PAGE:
While working in Bangladesh I have worked mostly in the operations role and field. That means procurements, finances, HR responsibilities, staying abreast of all IT related issues, SECURITY, it goes on and on. I’m not on the program side of things.
What is not missing if daily interaction in Bangladesh. Some days are more successful than others and sometimes when I’m saying hello or good morning to my staff it can appear gratuitous.
Developing cultural agility takes time and time+errors builds experience and lessons learned. I found it valuable to keep a journal but also mouth shut and eyes and ears open. What does the country have to say to you, what to the people have to say to you, how is it said and what’s your orientation?
Lately I have been exploring more and more of Participatory Rural Appraisals or PRA. They are an alternative to using survey’s and questionnaires putting the local population in charge of it’s own affairs and listening and learning how to proceed vs asserting an outside influence on how to get things done.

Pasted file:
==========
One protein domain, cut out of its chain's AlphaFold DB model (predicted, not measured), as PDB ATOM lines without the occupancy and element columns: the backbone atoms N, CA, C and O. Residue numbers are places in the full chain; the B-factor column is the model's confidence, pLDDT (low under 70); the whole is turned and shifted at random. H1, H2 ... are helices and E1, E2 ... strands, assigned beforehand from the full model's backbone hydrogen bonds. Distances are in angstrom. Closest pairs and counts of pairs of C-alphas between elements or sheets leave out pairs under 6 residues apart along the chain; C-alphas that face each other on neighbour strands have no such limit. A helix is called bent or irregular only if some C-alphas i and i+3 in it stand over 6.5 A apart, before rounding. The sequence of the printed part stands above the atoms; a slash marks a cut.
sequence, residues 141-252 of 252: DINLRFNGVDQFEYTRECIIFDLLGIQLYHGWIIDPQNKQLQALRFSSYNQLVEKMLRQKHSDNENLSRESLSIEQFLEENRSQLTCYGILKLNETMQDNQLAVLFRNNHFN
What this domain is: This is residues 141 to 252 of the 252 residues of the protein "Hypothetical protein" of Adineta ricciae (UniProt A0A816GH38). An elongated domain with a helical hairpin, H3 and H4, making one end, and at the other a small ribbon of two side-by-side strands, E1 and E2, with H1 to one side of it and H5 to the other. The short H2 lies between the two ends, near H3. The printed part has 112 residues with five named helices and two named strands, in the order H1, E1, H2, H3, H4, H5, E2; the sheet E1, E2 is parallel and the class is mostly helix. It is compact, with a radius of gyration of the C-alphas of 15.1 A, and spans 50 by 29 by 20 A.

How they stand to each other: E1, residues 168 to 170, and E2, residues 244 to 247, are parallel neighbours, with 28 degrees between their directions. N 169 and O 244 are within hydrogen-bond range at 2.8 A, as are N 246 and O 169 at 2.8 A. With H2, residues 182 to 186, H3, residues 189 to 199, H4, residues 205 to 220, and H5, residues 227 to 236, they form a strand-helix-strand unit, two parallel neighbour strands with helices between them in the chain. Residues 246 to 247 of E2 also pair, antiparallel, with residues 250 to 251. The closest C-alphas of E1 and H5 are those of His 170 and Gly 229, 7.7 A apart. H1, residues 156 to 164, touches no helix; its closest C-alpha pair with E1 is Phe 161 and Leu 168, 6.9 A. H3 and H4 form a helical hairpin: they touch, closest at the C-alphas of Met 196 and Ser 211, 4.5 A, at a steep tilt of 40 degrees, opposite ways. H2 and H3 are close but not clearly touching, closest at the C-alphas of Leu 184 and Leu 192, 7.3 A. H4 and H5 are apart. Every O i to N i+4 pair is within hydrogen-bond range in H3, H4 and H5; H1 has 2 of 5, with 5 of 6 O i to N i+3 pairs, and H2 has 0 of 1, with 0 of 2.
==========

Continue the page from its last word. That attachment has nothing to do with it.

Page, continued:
I set about asking how does one go about developing basic skills for cultural agility and guess what? I found the following and they are extremely helpful.
Six key skills that will help you master cultural agility from Michelle Randall:
- Self-awareness. Being aware of your own cultural biases, behaviors, and worldviews.
- Being attuned to your environment, and to cultural nuances. Adjusting your behavior to harmonize the relationship–without mimicking.
- Adapting to cultural differences and ambiguities. Being flexible to the situation.
- Being authentic. (It’s not about putting on somebody else’s culture, but about being able to interact in a way that’s relevant and important to them.)
- Acquiring knowledge about other cultures. Immersing yourself in the foreign culture and seeking out new experiences.
- Continually assessing how you’re developing in each of these areas, and looking for opportunities to grow.
Every person will find what works for them. My father gave me a copy of, “The Ugly American”. A book written 1958, a political novel by Eugene Burdick and William Lederer which influenced the way the American overseas behaved and impacted policy, helping to form the Peace Corps.
The authors were disillusioned with the style and substance of U.S. diplomatic efforts in Southeast Asia. They sought to demonstrate through their writings their belief that American officials and civilians could make a substantial difference in Southeast Asian politics if they were willing to learn local languages, follow local customs and employ regional military tactics.